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Pandemic relief spending by the federal government contributed to historic gains in the amount of money Americans collected during the first quarter of the year.
Federal pandemic aid fueled historic increases in personal income across the U.S. during the first quarter of this year, according to an analysis from The Pew Charitable Trusts.
The report, released this week, shows that nationwide personal income grew by 14.4% in the first quarter of 2021, compared to the same three months last year. That's the largest year-over-year growth rate on record, based on statistics that go back to 1948.
Between states, year-over-year income growth for the quarter ranged from nearly 20% in Utah to 9.4% in Wyoming. The states checking in just behind Utah, with the strongest growth, were Idaho (19.4%), West Virginia (19.2%), Michigan (19.1%) and Mississippi (19.1%).
Connecticut and New York joined Wyoming at the bottom of the pack, both with 9.5% growth rates.
Twenty seven states had their greatest year-over-year growth on record, the report says.
The January to March timeframe was when many Americans received one-time stimulus payments up to $600 and $1,400 from the federal government as part of coronavirus relief laws that Congress approved. Meanwhile, the federal government also poured money into expanded unemployment benefits, which are now winding down.
"The injection of federal aid will provide only a temporary boost, however, as pandemic-related assistance is set to decline significantly in the second quarter," Pew's research brief says.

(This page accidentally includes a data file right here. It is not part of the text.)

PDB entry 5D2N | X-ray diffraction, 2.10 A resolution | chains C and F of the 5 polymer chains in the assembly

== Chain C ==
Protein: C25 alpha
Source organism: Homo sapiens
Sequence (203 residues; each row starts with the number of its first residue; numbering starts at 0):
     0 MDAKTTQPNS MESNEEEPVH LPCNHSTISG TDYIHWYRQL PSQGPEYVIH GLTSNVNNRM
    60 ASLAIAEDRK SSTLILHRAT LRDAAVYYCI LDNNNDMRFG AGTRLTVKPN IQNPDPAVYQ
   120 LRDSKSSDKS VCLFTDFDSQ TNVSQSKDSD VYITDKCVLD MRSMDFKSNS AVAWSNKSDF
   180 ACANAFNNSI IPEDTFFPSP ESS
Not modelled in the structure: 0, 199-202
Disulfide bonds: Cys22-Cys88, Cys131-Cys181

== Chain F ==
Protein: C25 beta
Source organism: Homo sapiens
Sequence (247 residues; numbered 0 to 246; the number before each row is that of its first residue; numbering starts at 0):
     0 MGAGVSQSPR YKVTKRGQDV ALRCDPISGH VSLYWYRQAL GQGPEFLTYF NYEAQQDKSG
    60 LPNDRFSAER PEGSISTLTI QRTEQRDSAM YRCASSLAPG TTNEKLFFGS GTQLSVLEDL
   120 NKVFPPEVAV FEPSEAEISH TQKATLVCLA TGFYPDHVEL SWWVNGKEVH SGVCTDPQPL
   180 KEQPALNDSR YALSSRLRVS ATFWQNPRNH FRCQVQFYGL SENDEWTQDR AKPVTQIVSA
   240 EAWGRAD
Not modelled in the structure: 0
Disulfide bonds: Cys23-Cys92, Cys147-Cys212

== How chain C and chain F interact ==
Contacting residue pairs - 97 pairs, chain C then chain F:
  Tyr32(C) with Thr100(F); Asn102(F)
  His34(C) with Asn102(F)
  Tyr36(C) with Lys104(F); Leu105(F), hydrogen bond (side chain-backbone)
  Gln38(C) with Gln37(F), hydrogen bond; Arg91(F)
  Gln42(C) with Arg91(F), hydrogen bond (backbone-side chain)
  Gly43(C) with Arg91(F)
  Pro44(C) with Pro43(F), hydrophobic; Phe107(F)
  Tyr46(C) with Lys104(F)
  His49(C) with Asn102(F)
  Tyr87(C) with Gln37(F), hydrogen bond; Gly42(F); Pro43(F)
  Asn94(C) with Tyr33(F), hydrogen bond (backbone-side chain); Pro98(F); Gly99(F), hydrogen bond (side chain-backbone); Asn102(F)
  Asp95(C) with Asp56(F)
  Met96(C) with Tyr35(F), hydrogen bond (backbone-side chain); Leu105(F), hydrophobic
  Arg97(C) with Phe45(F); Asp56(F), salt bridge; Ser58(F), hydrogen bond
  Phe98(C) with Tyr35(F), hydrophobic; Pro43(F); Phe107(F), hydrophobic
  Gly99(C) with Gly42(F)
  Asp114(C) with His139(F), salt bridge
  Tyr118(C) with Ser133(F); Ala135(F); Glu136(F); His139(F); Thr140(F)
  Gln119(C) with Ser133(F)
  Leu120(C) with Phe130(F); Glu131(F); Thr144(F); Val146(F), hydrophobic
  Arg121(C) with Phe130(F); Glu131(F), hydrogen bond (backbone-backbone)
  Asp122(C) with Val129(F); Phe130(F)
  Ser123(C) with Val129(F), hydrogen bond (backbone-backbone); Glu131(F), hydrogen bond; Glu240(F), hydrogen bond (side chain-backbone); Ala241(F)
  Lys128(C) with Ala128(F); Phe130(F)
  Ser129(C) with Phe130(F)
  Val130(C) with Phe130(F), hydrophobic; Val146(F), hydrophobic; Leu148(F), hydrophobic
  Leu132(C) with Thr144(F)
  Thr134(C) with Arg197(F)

The billions in federal pandemic relief funding that flooded the economy over the past 18 months is widely credited with not only propping up struggling households and businesses, but also helping states to avoid worse damage to their revenues and budgets.
While some applaud the federal aid, saying it helped the nation avoid a worse economic rut due to Covid-19, others have questioned whether all the spending was necessary and if some money went to households, businesses and governments that didn't really need it.
Although government assistance was a major factor behind the income gains, Pew's research notes that Utah and 30 other states would have seen growth even without the windfall of aid.
At the same time, however, "19 states would have experienced declines in total personal income if all sources of government assistance were excluded, although more than half of those would have incurred only slight declines of less than 1%," the report says.
Personal income includes wages, government benefits, retirement account contributions and other income, like collected rent. Capital gains are not included.
A full copy of Pew's report with the full 50 state personal income rankings for the first quarter can be found here.
Bill Lucia is a senior editor for Route Fifty and is based in Olympia, Washington.